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In 1992, Bill Clinton ran as a “new kind of Democrat,” one who would “end welfare as we know it” and craft a society that would reward those who “work hard and play by the rules.” Clinton knew that he could not win as a traditional liberal, so he crafted the now-famous “Third Way” approach, and campaigned and governed under a Third Way banner.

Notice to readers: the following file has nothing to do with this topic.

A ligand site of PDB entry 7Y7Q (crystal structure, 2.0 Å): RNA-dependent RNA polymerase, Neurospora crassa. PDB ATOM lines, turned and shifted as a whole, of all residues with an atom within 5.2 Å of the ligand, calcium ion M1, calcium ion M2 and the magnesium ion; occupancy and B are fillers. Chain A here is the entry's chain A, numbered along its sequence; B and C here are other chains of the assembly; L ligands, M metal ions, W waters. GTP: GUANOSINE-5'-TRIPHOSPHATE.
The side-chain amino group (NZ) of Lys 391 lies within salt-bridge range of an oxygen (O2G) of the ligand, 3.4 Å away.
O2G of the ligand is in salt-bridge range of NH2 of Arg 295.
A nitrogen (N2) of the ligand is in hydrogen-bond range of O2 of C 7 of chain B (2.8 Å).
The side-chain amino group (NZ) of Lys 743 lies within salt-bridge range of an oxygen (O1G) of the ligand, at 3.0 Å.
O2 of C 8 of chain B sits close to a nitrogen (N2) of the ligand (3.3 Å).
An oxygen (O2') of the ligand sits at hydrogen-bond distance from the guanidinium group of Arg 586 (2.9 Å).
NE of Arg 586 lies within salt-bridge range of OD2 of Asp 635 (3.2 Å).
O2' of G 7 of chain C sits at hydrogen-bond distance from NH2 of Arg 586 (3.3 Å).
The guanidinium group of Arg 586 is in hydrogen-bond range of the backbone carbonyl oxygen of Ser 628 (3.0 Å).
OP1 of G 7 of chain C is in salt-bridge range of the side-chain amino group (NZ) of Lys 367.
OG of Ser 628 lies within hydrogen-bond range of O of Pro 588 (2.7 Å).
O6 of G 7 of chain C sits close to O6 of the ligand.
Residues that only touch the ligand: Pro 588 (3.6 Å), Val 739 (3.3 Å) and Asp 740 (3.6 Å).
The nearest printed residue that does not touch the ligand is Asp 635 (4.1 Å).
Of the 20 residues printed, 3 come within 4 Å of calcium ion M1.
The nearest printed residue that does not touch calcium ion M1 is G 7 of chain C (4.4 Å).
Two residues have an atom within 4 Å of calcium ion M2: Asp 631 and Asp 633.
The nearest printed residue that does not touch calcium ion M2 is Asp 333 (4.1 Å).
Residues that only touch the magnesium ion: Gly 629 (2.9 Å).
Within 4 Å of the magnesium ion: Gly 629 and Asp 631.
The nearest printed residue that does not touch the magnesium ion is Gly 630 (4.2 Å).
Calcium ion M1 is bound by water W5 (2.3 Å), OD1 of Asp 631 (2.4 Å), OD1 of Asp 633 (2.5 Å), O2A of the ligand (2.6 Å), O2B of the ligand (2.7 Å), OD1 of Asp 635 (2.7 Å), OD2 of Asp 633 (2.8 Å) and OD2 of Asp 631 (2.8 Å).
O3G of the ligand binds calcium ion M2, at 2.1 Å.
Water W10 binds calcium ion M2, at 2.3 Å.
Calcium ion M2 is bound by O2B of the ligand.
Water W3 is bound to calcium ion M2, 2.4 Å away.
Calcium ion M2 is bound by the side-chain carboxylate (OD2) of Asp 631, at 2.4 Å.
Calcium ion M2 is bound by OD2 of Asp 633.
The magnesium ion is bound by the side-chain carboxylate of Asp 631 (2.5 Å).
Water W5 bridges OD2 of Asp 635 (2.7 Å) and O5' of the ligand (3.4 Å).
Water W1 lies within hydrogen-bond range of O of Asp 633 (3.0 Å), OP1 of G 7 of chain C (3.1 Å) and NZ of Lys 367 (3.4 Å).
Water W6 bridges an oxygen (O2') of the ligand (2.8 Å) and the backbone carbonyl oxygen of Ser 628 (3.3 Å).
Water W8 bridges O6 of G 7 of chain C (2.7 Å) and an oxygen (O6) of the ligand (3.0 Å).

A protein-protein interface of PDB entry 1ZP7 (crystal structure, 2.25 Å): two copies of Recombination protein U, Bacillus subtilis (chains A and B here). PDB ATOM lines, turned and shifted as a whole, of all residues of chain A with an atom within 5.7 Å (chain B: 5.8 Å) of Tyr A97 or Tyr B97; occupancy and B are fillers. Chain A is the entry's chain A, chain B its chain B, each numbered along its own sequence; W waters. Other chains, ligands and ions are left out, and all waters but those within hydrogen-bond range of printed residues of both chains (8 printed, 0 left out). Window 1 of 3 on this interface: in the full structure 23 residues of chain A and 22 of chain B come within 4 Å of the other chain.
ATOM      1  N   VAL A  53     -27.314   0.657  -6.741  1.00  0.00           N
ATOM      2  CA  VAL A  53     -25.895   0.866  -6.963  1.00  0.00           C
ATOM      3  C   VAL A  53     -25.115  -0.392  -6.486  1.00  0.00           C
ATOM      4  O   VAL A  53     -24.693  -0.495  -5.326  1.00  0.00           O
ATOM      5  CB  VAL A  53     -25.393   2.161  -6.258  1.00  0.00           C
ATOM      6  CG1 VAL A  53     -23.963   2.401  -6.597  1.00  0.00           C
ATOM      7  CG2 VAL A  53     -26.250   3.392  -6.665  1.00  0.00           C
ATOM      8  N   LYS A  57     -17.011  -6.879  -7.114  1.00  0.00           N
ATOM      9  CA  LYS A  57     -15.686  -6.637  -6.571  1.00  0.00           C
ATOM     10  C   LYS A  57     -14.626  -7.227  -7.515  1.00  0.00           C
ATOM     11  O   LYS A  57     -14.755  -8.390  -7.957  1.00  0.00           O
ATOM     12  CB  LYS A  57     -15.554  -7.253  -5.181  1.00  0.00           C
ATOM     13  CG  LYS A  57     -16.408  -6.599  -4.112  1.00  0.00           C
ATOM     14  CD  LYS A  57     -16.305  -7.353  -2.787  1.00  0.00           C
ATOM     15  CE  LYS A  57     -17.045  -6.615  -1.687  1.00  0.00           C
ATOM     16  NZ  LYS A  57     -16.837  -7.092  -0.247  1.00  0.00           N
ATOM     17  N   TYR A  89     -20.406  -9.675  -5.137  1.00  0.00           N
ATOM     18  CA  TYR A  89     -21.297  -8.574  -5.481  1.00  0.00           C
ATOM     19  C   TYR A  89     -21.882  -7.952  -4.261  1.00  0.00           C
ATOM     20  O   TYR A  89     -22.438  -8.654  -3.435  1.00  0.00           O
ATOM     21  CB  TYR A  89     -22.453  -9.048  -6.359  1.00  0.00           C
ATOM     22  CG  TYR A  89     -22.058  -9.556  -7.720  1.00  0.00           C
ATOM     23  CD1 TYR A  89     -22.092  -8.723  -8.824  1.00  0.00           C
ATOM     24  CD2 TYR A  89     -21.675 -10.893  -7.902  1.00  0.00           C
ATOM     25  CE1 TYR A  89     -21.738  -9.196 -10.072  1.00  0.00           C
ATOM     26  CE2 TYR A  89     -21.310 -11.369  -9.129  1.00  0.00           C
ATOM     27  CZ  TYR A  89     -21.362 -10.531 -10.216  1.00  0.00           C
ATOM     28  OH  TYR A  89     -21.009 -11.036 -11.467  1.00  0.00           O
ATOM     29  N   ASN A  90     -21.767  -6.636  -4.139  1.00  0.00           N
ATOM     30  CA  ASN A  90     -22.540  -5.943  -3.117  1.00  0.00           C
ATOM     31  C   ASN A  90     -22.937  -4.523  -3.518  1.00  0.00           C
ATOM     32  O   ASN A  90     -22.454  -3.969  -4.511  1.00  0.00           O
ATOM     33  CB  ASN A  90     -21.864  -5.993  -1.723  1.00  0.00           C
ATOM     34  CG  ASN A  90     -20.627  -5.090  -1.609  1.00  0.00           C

Of course, the Third Way was reinforced by the disastrous (from the Democrats’ perspective) 1994 Midterm Elections. Clinton accepted a Republican welfare reform bill (after two vetoes), balanced the budget (after much Republican prodding) and expanded free trade. At the same time, he proposed a bevy of micro-reforms that won bipartisan approval, in part because they were cleverly crafted so that Republicans could not vote against them. Through a combination of circumstance, accident, and design, Clinton became the Third Way president he had promised.